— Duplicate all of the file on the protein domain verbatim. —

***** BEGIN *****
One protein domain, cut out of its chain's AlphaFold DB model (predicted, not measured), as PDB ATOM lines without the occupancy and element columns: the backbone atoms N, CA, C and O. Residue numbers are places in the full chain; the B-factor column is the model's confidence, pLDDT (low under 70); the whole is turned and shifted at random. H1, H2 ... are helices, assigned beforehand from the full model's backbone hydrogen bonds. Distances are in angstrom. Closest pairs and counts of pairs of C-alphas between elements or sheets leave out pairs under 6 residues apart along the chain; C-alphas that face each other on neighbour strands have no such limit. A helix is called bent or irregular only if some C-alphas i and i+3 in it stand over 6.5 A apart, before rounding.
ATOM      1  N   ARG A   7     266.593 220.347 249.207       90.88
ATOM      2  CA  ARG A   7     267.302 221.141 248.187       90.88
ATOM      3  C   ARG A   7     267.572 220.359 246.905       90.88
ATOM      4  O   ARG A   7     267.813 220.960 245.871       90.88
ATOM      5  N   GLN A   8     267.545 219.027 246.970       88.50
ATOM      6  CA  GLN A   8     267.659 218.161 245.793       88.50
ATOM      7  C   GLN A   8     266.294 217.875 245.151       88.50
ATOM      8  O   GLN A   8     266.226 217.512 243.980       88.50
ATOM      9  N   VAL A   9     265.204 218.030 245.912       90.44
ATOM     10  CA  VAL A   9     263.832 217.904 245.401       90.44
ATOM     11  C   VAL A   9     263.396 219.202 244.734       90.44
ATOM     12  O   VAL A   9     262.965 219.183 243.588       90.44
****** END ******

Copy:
One protein domain, cut out of its chain's AlphaFold DB model (predicted, not measured), as PDB ATOM lines without the occupancy and element columns: the backbone atoms N, CA, C and O. Residue numbers are places in the full chain; the B-factor column is the model's confidence, pLDDT (low under 70); the whole is turned and shifted at random. H1, H2 ... are helices, assigned beforehand from the full model's backbone hydrogen bonds. Distances are in angstrom. Closest pairs and counts of pairs of C-alphas between elements or sheets leave out pairs under 6 residues apart along the chain; C-alphas that face each other on neighbour strands have no such limit. A helix is called bent or irregular only if some C-alphas i and i+3 in it stand over 6.5 A apart, before rounding.
ATOM      1  N   ARG A   7     266.593 220.347 249.207       90.88
ATOM      2  CA  ARG A   7     267.302 221.141 248.187       90.88
ATOM      3  C   ARG A   7     267.572 220.359 246.905       90.88
ATOM      4  O   ARG A   7     267.813 220.960 245.871       90.88
ATOM      5  N   GLN A   8     267.545 219.027 246.970       88.50
ATOM      6  CA  GLN A   8     267.659 218.161 245.793       88.50
ATOM      7  C   GLN A   8     266.294 217.875 245.151       88.50
ATOM      8  O   GLN A   8     266.226 217.512 243.980       88.50
ATOM      9  N   VAL A   9     265.204 218.030 245.912       90.44
ATOM     10  CA  VAL A   9     263.832 217.904 245.401       90.44
ATOM     11  C   VAL A   9     263.396 219.202 244.734       90.44
ATOM     12  O   VAL A   9     262.965 219.183 243.588       90.44